United States Army Staff Sergeant Timothy James Choulat (Sgt. Choulat), of the Sixth Explosive Ordinance Disposal Unit (EODU) at Schofield Barracks, testified that he received a request from the Maui Police Department, on March 21, 1997, to have a team ascertain whether a suspicious item was actually an explosive device. Upon arrival, Sgt. Choulat expanded the evacuation area and ordered the closure of a nearby street. Sgt. Choulat recalled that he first thought the cylindrical object was made of piping material that is commonly used in explosive devices. After taking Polaroid shots and x-rays of the object, Sgt. Choulat and his team determined that the object was not an explosive device.

2. March 29, 1997—Christ the King School

Sister Julia Acain (Sister Julia), who resided at the convent on the campus of Christ the King School in Kahului, recounted that, on March 29, 1997, she observed an object shaped like a cylinder, about ten inches in length, in the yard near the convent. Noting that the object was wrapped in foil with a dollar bill, Sister Julia testified that she did not touch the item because "it looked scary" and that "[i]t was frightening because it looked suspicious." Sister Julia called the police shortly thereafter.

Officer Greg Alejo of the Maui Police Department testified that he and the other responding officers evacuated the convent and closed off adjoining streets. The residents of the convent were not allowed to remain on the school's premises or return to the convent. According to Officer Alejo, he did not touch the item because he "didn't trust it" and "did not want to loose [sic] ... [an] arm or anything like that." Officer Alejo further testified that two other objects were located on the campus in the playground area. Both objects consisted of a sandwich bag containing a tampon applicator with coins wrapped around it and a dollar bill attached to the blue wire that was used to close the sandwich bag.

Again, the Maui Police Department called in a bomb squad from Honolulu. Sergeant Joseph Allen Latham (Sgt. Latham) of the Army EODU testified that, although x-rays were taken of the item, he was unable to determine whether the object was an explosive device. Sgt. Latham opened the package remotely, using a direct blast to one end of the object. Once the object was opened, Sgt. Lathm saw that the object consisted of a rolled up magazine with a couple of keys in it.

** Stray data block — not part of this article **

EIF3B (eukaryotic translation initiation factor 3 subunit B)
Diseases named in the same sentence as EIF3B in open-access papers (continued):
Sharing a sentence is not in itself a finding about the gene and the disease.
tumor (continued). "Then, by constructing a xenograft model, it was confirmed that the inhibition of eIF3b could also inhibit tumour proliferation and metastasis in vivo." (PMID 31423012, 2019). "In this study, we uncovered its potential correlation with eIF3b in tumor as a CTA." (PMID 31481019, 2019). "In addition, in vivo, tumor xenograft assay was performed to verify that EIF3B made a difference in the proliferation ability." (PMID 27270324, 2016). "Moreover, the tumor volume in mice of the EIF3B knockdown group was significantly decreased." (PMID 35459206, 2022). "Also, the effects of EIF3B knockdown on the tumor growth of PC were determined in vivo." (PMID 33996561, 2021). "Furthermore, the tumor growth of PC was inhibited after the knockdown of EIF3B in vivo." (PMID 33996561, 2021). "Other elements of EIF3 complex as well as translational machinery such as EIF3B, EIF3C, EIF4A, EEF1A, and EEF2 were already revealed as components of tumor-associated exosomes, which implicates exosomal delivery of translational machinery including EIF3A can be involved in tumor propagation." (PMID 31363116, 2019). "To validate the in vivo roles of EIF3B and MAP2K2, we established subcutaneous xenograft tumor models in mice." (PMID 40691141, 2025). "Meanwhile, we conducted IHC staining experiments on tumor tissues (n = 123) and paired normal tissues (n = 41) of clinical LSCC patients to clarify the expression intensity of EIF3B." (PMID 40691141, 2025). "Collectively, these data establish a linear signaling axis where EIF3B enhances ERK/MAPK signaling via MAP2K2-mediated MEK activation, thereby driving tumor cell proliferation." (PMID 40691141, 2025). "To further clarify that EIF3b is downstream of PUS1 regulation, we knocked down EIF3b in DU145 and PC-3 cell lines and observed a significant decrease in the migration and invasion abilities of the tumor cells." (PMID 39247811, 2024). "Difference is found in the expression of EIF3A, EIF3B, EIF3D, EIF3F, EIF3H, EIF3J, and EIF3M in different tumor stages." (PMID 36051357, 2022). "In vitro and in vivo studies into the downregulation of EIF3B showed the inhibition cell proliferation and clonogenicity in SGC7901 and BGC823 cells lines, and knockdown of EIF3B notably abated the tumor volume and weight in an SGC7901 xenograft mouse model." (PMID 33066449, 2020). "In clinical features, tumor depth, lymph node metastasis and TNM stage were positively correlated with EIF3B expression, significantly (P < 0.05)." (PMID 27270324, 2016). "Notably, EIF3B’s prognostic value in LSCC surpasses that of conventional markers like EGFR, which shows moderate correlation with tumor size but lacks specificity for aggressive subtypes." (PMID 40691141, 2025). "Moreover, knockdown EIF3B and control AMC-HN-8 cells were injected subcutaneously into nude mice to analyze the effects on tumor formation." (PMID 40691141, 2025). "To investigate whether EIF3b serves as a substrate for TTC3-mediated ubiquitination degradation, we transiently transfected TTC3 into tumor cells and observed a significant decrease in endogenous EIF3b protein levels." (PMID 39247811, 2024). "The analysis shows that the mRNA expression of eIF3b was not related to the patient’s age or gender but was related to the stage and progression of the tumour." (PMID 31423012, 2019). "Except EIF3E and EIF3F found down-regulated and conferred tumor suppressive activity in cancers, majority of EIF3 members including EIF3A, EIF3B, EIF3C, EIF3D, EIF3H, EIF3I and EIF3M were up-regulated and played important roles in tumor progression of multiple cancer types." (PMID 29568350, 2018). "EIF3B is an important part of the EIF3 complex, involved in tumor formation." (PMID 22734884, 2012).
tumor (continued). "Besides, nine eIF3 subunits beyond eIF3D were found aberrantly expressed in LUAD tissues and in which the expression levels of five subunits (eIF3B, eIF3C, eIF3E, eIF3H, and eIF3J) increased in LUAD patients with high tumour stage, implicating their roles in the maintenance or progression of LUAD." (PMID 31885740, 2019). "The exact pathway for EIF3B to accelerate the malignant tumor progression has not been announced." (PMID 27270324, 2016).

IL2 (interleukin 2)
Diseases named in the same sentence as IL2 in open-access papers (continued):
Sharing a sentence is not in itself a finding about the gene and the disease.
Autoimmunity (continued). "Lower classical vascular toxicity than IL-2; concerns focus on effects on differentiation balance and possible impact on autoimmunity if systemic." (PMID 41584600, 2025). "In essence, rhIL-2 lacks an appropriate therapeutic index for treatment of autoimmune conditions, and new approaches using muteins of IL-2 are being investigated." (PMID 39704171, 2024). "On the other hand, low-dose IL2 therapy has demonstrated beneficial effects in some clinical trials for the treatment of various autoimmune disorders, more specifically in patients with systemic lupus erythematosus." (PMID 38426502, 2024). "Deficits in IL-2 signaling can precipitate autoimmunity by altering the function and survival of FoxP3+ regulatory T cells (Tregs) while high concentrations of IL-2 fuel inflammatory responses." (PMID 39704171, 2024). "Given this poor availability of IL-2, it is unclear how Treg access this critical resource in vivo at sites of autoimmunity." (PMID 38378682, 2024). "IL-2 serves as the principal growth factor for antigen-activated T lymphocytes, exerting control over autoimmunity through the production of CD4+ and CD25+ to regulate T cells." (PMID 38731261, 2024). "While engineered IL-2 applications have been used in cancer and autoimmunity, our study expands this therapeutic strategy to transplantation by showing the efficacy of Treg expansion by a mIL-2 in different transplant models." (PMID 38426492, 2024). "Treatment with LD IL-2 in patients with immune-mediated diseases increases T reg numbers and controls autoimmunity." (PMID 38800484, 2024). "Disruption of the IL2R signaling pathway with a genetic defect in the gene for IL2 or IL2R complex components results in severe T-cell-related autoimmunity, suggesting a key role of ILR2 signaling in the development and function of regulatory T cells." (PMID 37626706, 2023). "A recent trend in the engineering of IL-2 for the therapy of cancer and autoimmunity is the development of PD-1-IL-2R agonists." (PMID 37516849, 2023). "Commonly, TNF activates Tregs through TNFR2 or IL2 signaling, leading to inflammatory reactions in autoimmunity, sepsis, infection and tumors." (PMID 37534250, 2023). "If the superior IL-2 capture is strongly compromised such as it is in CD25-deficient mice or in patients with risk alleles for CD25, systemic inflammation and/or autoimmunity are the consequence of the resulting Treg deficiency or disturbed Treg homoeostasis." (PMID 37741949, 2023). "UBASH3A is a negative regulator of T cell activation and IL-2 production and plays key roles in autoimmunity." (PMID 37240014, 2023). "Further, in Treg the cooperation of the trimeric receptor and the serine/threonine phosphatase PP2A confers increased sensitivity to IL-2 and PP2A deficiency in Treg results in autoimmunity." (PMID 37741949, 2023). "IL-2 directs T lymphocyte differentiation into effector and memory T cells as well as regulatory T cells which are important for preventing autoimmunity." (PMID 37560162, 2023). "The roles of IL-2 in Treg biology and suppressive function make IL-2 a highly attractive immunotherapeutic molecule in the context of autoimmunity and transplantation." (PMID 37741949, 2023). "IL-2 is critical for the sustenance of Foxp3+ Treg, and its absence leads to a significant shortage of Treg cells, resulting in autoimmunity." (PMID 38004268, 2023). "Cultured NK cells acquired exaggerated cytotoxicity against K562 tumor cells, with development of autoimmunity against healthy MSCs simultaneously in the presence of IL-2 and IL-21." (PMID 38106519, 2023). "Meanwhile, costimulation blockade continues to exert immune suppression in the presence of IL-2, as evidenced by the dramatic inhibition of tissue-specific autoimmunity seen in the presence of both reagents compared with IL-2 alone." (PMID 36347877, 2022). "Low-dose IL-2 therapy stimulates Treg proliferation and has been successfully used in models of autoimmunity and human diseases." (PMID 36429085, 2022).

3. March 31, 1997—Christ the King Church

Sister Angie Laurenzo (Sister Angie) testified that, on the morning of March 31, 1997, before the start of the school day, she proceeded to the school restrooms to unlock them before the arrival of the students. As Sister Angie entered the girls' restroom, she observed the following items on the floor: a few money bills with stick figures drawn on them, a cigarette lighter with coins taped to it, a tampon, an object that looked like a plastic eggshell, and a flower. Sister Angie testified that she remembered hearing on the radio about bomb threats and that this was frightening to her, especially because of the lighter. Sister Angie did not touch anything and called the police. The police recovered the items from the floor without evacuating the building or calling in a bomb squad.

4. April 4, 1997—Saint Anthony's High School

Sister Sarah Sanders (Sister Sarah), a teacher at Saint Anthony's High School, testified that, on April 4, 1997, although school was not in session on that day, she was at the school feeding fish. After Sister Sarah had fed the fish, Aida Negre, a school custodian, asked Sister Sarah to go to the girls' restroom. According to Sister Sarah, Negre seemed frightened and wanted to show her something that she had found there.

In the restroom, Sister Sarah observed a black object lying on the floor, but did not go near it because "the object appeared to be a small bowl shaped piece with something sticking off the top ... and two wires crossed in front." Sister Sarah also saw that the upper portion of the object was wrapped by United States currency bills. Based on her observations, Sister Sarah believed that the item was an explosive device and thereafter secured the restroom.

Brother Jim Dods (Brother Jim), principal of Saint Anthony's High School, testified that he was asked by Negre and Sister Sarah to inspect the item that had been found in the restroom. Because he was aware of the bomb-like item found at Christ the King School, because the item was bundled with wires, and because of other incidents on campus, Brother Jim did not touch the item. According to Brother Jim, the object appeared to be something dangerous. Brother Jim immediately called the police.

Upon arrival of the fire...